Exports to Hong Kong halt as Aust moves on trade deal
AS AUSTRALIA moves to put the official stamp on a trade deal with Hong Kong, trade between the port region in southern China and Gladstone has ground to a halt this year.
No shipments have been made to Hong Kong from Gladstone Ports Corporation, Queensland's largest multi-commodity port, since June 2018 when 81,289 tonnes of coal was shipped.
The last shipment of LNG to Hong Kong was in the September quarter in 2017.
In the financial year to May nothing was shipped from Gladstone to Hong Kong, in comparison to the 2018 financial year when 226,135 tonnes of coal and LNG were shipped.
On March 26, Australia and Hong Kong signed the Australia-Hong Kong Free Trade Agreement which Prime Minister Scott Morrison touted would provide more opportunities for Australian investors, farmers and businesses.
The agreement is yet to be officially in place.
Gladstone is not alone in its reduction in exports to Hong Kong, with the country - whose name means 'fragrant harbour' - handling fewer shipments each year.
While Hong Kong's port dominated in the 1990s and early 2000s, in February it slipped out of the world's five busiest shipping container terminals for the first time.
Drewry Shipping Consultants senior analyst of ports and terminals Neil Davidson said Hong Kong was once the only effective port for serving southern China.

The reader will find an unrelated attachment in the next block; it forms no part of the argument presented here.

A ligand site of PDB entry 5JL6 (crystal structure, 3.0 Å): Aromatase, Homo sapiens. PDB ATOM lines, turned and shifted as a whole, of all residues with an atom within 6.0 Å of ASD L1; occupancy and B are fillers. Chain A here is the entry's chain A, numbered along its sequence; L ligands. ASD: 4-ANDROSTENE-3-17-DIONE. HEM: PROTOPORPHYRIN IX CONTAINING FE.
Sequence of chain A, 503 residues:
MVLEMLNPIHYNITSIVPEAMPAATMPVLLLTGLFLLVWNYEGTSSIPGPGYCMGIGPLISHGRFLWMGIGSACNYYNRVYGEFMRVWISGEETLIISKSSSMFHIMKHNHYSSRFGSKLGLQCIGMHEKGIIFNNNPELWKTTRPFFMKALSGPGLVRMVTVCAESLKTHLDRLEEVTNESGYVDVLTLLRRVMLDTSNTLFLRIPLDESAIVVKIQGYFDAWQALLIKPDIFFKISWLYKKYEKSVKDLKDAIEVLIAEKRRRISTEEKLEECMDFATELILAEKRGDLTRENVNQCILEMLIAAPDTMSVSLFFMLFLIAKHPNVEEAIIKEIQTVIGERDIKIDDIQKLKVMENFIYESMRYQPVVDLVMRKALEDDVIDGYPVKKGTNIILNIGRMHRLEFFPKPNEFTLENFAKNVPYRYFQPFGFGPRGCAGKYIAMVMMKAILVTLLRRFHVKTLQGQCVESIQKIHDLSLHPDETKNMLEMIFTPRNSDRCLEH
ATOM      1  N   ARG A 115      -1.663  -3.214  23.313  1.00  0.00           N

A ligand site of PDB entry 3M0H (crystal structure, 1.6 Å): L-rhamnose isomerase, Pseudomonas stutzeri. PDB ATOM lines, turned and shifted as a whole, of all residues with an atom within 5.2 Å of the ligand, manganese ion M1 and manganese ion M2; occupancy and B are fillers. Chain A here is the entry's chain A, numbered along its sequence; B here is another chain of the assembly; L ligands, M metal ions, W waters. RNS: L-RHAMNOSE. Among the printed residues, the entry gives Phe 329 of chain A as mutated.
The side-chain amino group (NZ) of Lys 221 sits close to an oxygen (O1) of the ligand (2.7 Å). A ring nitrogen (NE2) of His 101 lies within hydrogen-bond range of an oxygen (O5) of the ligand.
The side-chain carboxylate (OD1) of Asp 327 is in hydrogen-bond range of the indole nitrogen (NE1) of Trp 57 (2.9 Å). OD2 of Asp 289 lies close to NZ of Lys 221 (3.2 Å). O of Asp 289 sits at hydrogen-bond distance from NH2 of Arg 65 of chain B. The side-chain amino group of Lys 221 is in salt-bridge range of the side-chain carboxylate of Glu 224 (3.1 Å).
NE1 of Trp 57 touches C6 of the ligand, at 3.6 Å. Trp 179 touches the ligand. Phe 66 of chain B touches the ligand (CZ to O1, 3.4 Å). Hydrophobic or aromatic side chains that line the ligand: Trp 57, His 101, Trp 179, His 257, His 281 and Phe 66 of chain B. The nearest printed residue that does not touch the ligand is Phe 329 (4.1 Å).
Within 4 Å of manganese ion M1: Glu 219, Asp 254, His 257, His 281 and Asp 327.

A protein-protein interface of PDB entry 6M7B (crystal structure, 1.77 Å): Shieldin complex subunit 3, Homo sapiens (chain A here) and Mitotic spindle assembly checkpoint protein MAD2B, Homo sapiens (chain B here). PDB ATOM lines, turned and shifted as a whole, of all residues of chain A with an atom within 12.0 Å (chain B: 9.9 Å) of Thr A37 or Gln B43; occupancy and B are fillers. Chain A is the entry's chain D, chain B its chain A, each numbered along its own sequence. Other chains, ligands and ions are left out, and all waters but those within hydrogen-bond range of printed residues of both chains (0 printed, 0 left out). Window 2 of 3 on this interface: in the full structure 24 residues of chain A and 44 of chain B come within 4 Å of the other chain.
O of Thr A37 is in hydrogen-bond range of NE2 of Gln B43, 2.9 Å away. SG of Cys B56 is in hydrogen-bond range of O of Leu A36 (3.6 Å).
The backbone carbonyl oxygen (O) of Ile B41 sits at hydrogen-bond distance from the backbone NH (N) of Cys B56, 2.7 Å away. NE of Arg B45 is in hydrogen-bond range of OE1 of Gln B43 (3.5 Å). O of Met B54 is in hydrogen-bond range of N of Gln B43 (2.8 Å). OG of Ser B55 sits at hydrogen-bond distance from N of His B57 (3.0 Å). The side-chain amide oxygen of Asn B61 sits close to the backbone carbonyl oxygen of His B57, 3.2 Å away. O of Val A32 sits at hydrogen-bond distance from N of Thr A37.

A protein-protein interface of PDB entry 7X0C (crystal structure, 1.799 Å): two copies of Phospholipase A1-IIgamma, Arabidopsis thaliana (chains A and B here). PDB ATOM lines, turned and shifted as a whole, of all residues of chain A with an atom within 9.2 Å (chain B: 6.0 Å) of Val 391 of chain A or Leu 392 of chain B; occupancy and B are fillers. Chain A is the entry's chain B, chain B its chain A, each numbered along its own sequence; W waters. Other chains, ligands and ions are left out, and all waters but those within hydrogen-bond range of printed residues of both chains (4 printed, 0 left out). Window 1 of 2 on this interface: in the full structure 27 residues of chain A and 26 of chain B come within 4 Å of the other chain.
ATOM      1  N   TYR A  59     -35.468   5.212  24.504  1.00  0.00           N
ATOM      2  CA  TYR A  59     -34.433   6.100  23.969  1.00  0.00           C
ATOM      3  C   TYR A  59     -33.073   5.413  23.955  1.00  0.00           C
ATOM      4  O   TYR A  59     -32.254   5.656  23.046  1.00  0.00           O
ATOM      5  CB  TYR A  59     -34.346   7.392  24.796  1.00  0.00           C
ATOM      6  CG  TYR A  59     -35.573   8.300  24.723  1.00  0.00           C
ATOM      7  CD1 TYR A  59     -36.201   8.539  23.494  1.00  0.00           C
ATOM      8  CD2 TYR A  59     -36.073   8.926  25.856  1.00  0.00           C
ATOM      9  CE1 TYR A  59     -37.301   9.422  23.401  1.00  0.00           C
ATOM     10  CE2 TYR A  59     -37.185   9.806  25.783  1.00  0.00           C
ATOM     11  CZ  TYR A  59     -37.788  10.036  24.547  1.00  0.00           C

"Since (the early 2000s), mainland Chinese ports like Shenzhen and Guangzhou have seen huge expansion and investment in modern facilities, and have become much more effective competitors to Hong Kong," he said.
Mr Davidson said cost of living was another hindrance to Hong Kong ports, with labour and handling charges higher than mainland China's ports.
Hong Kong accounts for less than 3 per cent of China's gross domestic product, a fall from a peak of 27 per cent in 1993.
There are hopes a new alliance between terminal operators in Hong Kong will improve efficiency, but Mr Davidson said it remained to be seen how effective the group would be.
Mr Davidson said another significant challenge was the consolidation of ownership of ports and terminals in China.
"The plan to consolidate Guangzhou, Shenzhen, Zhuhai, Shantou and Zhanjiang, as well as river ports Foshan and Zhaoging will create a huge port entity which Hong Kong will have to compete with."
A Department of Foreign Affairs and Trade spokesperson said Queensland was traditionally a key supplier of minerals to Hong Kong, however supply and demand variances were expected.
Gladstone Ports Corporation would not comment on why exports to Hong Kong had reduced.
Australia has free trade agreements with seven of its top eight export markets for goods and services, covering close to 70 per cent of Australia's total trade.